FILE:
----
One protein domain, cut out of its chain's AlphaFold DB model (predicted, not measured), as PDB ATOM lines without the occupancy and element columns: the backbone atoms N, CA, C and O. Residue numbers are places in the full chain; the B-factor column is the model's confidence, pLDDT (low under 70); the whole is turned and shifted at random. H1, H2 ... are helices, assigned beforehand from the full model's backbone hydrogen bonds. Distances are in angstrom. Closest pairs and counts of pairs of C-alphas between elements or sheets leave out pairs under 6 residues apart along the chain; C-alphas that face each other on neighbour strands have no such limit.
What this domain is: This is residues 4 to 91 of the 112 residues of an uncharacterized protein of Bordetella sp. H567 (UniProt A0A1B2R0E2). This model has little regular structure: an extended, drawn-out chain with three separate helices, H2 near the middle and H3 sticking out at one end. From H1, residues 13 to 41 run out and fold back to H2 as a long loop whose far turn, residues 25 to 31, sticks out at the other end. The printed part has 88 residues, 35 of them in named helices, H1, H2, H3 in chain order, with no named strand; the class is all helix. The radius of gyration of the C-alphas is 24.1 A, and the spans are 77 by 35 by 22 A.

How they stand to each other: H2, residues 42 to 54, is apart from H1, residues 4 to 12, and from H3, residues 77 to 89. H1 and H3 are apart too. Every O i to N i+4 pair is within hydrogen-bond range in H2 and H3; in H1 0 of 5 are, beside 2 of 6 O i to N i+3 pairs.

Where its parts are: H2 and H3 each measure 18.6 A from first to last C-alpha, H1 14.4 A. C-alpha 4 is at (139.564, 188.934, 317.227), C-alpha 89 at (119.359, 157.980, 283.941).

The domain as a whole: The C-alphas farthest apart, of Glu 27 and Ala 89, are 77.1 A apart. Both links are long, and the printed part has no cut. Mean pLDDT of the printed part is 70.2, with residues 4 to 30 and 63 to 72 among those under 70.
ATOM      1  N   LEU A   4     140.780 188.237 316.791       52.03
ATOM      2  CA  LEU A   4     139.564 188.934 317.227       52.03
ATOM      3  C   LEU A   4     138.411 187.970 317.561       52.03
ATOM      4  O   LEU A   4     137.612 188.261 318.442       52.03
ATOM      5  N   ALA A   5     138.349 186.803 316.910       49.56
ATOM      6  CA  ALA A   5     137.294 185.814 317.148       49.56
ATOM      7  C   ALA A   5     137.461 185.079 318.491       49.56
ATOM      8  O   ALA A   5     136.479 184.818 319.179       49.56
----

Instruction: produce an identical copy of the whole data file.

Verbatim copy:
One protein domain, cut out of its chain's AlphaFold DB model (predicted, not measured), as PDB ATOM lines without the occupancy and element columns: the backbone atoms N, CA, C and O. Residue numbers are places in the full chain; the B-factor column is the model's confidence, pLDDT (low under 70); the whole is turned and shifted at random. H1, H2 ... are helices, assigned beforehand from the full model's backbone hydrogen bonds. Distances are in angstrom. Closest pairs and counts of pairs of C-alphas between elements or sheets leave out pairs under 6 residues apart along the chain; C-alphas that face each other on neighbour strands have no such limit.
What this domain is: This is residues 4 to 91 of the 112 residues of an uncharacterized protein of Bordetella sp. H567 (UniProt A0A1B2R0E2). This model has little regular structure: an extended, drawn-out chain with three separate helices, H2 near the middle and H3 sticking out at one end. From H1, residues 13 to 41 run out and fold back to H2 as a long loop whose far turn, residues 25 to 31, sticks out at the other end. The printed part has 88 residues, 35 of them in named helices, H1, H2, H3 in chain order, with no named strand; the class is all helix. The radius of gyration of the C-alphas is 24.1 A, and the spans are 77 by 35 by 22 A.

How they stand to each other: H2, residues 42 to 54, is apart from H1, residues 4 to 12, and from H3, residues 77 to 89. H1 and H3 are apart too. Every O i to N i+4 pair is within hydrogen-bond range in H2 and H3; in H1 0 of 5 are, beside 2 of 6 O i to N i+3 pairs.

Where its parts are: H2 and H3 each measure 18.6 A from first to last C-alpha, H1 14.4 A. C-alpha 4 is at (139.564, 188.934, 317.227), C-alpha 89 at (119.359, 157.980, 283.941).

The domain as a whole: The C-alphas farthest apart, of Glu 27 and Ala 89, are 77.1 A apart. Both links are long, and the printed part has no cut. Mean pLDDT of the printed part is 70.2, with residues 4 to 30 and 63 to 72 among those under 70.
ATOM      1  N   LEU A   4     140.780 188.237 316.791       52.03
ATOM      2  CA  LEU A   4     139.564 188.934 317.227       52.03
ATOM      3  C   LEU A   4     138.411 187.970 317.561       52.03
ATOM      4  O   LEU A   4     137.612 188.261 318.442       52.03
ATOM      5  N   ALA A   5     138.349 186.803 316.910       49.56
ATOM      6  CA  ALA A   5     137.294 185.814 317.148       49.56
ATOM      7  C   ALA A   5     137.461 185.079 318.491       49.56
ATOM      8  O   ALA A   5     136.479 184.818 319.179       49.56